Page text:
To make cocaine, coca leaves are processed by soaking them in water with lime to release the alkaloids. Then, a solvent such as kerosene or diesel is added to the mixture to recover alkaloids and then dried to make a paste. Chemicals like ether and sulfuric acid are then added into the paste to increase purity and create cocaine hydrochloride. It takes 100 to 150 kilos of dry coca leaves to make a kilo of cocaine paste, and it’s a bit amazing that this process is still used by clandestine labs to make several tons a day.

Cocaine effects

Cocaine is a stimulant – the most powerful stimulant found in nature. In general, cocaine has an uncontrolled stimulating effect in the body. The effects of cocaine soon after administration are called a “high”. Snorting or injecting cocaine can produce a high sooner than other routes of administration. Common effects of cocaine include:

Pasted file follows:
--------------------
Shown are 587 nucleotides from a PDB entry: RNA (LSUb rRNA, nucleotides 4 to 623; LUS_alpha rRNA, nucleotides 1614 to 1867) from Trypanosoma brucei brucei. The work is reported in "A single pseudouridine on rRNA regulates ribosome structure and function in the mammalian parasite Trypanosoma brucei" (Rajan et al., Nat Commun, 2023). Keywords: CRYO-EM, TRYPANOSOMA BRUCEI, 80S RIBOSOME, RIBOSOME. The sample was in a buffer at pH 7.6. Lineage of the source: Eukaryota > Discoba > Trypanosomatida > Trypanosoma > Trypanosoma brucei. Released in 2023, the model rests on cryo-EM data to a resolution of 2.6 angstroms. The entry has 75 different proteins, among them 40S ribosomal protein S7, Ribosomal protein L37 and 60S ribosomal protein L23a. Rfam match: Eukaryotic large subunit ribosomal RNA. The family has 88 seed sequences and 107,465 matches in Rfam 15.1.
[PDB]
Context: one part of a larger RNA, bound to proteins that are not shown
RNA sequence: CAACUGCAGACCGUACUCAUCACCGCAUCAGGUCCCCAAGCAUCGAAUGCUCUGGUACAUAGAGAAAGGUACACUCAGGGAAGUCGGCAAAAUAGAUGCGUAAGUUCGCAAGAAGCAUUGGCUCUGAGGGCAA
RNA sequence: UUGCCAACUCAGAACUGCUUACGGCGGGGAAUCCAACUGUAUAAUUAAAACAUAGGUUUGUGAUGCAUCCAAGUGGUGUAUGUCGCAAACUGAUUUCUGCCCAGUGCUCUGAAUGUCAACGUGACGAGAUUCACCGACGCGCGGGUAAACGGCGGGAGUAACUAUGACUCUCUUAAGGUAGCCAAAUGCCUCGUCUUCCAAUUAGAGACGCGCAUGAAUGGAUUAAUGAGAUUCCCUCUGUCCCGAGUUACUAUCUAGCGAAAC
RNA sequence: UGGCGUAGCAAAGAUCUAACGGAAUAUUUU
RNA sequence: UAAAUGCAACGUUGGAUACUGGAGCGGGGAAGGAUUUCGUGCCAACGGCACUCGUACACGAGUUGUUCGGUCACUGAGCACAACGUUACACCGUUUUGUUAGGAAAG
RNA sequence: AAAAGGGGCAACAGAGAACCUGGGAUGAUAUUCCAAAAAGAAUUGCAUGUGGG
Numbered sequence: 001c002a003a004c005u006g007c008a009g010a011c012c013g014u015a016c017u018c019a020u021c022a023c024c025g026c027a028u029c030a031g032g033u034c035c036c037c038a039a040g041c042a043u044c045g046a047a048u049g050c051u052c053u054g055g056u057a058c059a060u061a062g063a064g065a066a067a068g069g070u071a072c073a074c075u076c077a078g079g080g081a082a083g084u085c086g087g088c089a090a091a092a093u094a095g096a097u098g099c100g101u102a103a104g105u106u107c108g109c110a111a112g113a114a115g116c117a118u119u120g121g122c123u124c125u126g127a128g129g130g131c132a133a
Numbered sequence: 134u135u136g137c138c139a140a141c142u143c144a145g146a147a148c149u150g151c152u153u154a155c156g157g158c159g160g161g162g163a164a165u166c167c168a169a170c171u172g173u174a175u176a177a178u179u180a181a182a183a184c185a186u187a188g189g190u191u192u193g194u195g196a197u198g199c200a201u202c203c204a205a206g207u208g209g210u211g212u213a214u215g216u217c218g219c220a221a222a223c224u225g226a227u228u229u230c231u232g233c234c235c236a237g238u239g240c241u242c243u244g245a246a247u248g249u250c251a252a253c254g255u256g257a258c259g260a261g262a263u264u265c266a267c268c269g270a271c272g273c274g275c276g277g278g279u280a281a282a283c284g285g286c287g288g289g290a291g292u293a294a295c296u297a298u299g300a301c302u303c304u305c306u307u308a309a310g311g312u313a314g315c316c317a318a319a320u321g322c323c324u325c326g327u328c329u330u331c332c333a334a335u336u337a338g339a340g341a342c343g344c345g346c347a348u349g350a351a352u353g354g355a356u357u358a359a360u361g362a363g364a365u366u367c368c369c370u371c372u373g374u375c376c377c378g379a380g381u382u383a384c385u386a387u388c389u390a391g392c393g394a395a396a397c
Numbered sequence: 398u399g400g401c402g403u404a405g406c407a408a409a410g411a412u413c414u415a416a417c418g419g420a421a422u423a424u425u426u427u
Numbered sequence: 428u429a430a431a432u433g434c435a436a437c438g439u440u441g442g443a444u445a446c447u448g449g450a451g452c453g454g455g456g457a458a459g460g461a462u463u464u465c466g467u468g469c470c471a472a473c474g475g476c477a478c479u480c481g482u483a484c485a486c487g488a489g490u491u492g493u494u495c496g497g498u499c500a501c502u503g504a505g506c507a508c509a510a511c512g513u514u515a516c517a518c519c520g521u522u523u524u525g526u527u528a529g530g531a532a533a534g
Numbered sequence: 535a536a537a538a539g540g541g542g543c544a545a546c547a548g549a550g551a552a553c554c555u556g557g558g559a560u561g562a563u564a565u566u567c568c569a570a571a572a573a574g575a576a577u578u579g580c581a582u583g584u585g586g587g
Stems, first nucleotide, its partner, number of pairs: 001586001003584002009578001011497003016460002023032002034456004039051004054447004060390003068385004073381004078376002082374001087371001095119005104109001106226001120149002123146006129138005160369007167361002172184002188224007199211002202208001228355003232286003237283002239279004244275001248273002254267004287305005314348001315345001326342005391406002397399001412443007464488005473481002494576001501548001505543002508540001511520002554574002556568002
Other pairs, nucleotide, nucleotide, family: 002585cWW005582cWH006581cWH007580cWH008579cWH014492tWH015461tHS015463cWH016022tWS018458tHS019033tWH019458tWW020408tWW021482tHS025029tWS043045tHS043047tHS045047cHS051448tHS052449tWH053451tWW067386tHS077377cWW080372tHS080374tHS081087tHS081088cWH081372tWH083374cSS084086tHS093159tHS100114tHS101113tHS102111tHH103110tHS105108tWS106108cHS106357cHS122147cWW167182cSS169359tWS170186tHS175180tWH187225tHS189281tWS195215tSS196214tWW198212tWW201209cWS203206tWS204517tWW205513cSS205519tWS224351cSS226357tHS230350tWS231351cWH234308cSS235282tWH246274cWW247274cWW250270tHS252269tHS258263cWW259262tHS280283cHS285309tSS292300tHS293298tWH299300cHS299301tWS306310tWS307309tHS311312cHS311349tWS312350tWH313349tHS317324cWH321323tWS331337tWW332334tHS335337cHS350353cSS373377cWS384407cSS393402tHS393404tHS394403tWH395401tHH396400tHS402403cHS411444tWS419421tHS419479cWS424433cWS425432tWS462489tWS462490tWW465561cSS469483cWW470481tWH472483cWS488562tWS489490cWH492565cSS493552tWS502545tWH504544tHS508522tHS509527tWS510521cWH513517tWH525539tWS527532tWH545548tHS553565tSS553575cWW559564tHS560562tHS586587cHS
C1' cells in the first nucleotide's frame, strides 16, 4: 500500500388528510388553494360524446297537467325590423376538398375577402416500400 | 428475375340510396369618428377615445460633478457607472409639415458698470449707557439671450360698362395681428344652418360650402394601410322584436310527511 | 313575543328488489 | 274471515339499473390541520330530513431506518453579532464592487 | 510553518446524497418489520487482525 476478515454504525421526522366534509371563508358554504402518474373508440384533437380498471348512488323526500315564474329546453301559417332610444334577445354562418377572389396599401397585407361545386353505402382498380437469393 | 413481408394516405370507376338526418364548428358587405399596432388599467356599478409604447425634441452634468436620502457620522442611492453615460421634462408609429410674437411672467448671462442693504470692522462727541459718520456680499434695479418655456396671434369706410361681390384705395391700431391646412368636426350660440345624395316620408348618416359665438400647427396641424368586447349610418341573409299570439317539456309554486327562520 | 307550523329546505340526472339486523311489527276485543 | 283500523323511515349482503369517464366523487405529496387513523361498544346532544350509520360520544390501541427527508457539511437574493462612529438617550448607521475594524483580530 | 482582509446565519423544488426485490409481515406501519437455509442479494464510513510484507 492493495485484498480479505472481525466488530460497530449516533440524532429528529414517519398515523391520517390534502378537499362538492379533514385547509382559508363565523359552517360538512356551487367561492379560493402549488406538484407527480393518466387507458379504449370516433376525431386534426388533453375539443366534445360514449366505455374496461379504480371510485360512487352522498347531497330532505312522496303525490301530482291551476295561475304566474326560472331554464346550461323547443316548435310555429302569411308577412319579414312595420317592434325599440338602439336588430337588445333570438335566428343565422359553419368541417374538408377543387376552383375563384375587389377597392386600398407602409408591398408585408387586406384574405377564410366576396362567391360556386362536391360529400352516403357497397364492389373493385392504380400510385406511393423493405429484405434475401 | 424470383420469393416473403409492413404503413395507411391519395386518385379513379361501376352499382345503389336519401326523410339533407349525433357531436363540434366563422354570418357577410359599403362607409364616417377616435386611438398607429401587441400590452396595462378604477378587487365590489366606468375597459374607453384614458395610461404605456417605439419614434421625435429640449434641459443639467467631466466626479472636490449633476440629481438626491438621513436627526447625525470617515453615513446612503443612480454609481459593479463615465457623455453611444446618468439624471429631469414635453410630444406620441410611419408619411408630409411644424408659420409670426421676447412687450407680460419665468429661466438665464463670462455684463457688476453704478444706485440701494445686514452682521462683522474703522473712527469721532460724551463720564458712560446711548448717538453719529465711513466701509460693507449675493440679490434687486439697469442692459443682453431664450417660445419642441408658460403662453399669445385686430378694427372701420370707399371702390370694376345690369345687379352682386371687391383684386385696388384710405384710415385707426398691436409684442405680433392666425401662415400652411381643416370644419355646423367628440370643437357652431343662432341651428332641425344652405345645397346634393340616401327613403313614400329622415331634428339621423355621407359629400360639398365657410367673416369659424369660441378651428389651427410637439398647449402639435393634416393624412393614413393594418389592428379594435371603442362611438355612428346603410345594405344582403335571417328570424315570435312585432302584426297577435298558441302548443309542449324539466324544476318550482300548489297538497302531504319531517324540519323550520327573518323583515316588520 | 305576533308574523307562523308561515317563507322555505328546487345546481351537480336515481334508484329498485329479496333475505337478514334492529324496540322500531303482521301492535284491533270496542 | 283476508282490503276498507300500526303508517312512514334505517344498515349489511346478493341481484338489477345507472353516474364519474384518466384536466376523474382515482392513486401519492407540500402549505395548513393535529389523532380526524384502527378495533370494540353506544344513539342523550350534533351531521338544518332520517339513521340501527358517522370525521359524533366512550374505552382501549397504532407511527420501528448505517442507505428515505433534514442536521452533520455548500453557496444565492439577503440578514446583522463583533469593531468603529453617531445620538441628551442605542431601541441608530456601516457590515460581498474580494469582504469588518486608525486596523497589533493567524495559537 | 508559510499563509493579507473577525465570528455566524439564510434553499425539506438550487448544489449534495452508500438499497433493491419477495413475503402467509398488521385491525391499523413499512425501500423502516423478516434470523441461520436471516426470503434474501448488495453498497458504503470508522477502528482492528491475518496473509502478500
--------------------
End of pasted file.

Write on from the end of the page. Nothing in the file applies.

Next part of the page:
• raised blood pressure
  • raised heart rate
  • spikes in brain activity

Cocaine’s mechanism of action

Cocaine easily crosses the blood-brain barrier (one of the few drugs able to do so) and enters the brain where it immediately interacts by stimulating the neurotransmitter dopamine. In fact, cocaine works by overstimulation of the receptors on the postsynaptic neuron of a brain nerve, either by increasing the amount of dopamine in the synapse through excessive presynaptic release or by inhibiting dopamine’s pattern of reuptake or chemical breakdown. Because the receptors are stimulated for an extended period of time, the user experiences elevated mood, less fatigue, more energy and strength and restlessness.

Cocaine overdose